One or more layers of a transparent electrically conductive material 116 are deposited on the second surface 112b to act as an electrode. Transparent conductive material 116 may be any material which: bonds well to front element 112 and maintains this bond when the epoxy seal 118 bonds thereto; is resistant to corrosion with any materials within the electrochromic device; is resistant to corrosion by the atmosphere; and has minimal diffuse or specular reflectance, high light transmission, neutral coloration and good electrical conductance. Transparent conductive material 116 may be fluorine doped tin oxide; tin doped indium oxide (ITO); a stack of FTO/ITO disclosed and claimed in co-pending U.S. patent application Ser. No. 08/831,812, entitled "An improved Electro-Optic Device Including a Low Sheet Resistance, High Transmission Transparent Electrode"; a stack of ITO/metal/ITO (IMI) as disclosed in "Transparent Conductive Multilayer-Systems for FPD Applications", by J. Stollenwerk et al., Digest of Technical Papers for the Society for Information Display's 1995 Display Manufacturing Technology Conference, page 111; and the materials described in above-referenced U.S. Pat. No. 5,202,787, such as TEC 20 or TEC 15, available from Libbey Owens-Ford Co. (LOF) of Toledo, Ohio. Similar requirements are needed for whatever is deposited onto the third surface 114a, whether it is another layer of transparent conductive material 120 (for windows or for display devices and mirrors with a fourth surface reflector 121) or a combined reflector/electrode.
The coating 120 of the third surface 114a is sealably bonded to the coating 116 on the second surface 112b near their outer perimeters by a sealing member 118. Preferably, sealing member 118 contains glass beads (not shown) to hold transparent elements 112 and 114 in a parallel and spaced apart relationship while the seal material cures. Sealing member 118 may be any material which is capable of adhesively bonding the coatings on the second surface 112b to the coatings on the third surface 114a to seal the perimeter such that electrochromic material 124 does not leak from chamber 122 while simultaneously maintaining a generally constant distance therebetween. Optionally, the layer of transparent conductive coating 116 and the layer on the third surface 120 (transparent conductive material or reflector/electrode) may be removed over a portion where sealing member is disposed (not the entire portion, otherwise the drive potential could not be applied to the two coatings). In such a case, sealing member 118 must bond well to glass.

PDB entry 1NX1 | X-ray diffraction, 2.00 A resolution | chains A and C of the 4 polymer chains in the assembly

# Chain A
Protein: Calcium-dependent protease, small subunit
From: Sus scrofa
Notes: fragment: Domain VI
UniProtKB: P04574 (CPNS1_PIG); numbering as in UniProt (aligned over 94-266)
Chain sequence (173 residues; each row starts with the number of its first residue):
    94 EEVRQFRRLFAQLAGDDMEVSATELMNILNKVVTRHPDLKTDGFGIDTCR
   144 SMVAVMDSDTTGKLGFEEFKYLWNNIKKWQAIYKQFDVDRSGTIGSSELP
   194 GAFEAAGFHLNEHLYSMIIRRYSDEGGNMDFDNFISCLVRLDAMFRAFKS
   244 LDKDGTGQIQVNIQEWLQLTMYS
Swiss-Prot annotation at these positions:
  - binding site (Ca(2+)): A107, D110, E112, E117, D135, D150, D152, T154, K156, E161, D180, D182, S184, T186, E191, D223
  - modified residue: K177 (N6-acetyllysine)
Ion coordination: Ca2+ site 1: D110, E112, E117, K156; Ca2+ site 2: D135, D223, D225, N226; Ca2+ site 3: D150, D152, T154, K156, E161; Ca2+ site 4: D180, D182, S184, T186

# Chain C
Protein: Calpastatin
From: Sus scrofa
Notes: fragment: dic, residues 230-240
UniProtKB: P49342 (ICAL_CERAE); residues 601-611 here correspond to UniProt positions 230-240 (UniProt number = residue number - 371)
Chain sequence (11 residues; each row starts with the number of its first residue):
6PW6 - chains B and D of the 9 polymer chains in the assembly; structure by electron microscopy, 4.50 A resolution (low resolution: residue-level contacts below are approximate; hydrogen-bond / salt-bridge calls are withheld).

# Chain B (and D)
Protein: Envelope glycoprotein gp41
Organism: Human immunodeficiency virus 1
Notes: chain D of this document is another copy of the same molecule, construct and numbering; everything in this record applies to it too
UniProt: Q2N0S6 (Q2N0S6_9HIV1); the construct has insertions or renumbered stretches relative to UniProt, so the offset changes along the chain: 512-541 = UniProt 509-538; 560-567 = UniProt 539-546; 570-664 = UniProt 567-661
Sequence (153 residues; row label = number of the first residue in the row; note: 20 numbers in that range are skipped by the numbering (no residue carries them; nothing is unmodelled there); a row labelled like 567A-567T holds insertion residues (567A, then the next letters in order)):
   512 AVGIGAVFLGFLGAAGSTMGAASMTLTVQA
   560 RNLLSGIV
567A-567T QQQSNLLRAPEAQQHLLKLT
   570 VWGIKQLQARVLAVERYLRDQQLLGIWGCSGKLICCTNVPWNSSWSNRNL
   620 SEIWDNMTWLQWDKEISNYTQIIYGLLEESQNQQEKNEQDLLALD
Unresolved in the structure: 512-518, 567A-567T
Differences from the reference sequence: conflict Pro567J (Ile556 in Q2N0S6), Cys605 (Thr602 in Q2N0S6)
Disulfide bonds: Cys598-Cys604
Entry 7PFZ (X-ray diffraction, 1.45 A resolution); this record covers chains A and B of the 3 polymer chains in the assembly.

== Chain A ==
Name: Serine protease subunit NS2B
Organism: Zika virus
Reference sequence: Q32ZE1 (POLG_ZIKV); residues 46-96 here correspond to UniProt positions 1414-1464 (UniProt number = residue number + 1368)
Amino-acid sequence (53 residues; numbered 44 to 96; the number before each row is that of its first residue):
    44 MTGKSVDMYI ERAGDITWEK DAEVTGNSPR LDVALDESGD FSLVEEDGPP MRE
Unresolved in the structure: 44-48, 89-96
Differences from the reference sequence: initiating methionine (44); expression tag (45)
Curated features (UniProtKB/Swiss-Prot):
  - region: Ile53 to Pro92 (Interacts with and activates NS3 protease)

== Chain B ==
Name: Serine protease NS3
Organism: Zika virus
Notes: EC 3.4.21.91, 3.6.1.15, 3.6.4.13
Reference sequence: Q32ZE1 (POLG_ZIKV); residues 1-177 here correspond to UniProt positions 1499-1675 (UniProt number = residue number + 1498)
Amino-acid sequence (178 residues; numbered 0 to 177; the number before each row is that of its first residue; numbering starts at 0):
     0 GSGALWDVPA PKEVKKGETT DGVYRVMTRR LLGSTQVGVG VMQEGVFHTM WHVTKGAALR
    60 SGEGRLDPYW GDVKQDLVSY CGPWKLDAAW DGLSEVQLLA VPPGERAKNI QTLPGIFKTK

Chamber 122 is defined by one or more layers of transparent conductive material 116 (disposed on front element rear surface 112b), another layer disposed on rear element front surface 114a comprising either a transparent conductive material 120 or a combination reflector/electrode, and an inner circumferential wall of sealing member 118. Electrochromic medium 124 is capable of attenuating light traveling therethrough and has at least one solution-phase electrochromic material in intimate contact with the layers of transparent conductive material 116 and at least one additional electroactive material that may be solution-phase, surface-confined, or electrodeposition. However, the presently preferred media are solution phase redox electrochromics, such as those disclosed in above-referenced U.S. Pat. Nos. 4,902,108; 5,128,799, 5,278,693; 5,280,380; 5,282,077; 5,294,376; 5,336,448. Co-pending U.S. patent application Ser. No. 08/832,596 entitled "AN IMPROVED ELECTROCHROMIC MEDIUM CAPABLE OF PRODUCING A PRE-SELECTED COLOR" discloses electrochromic media that are perceived to be gray throughout their normal range of operation. The entire disclosure of this application is hereby incorporated herein by reference.
A bezel 144 extends around the edge of the electrochromic device 100 and comes into contact with the first surface 112a at a point where the seal member 118 is hidden from view.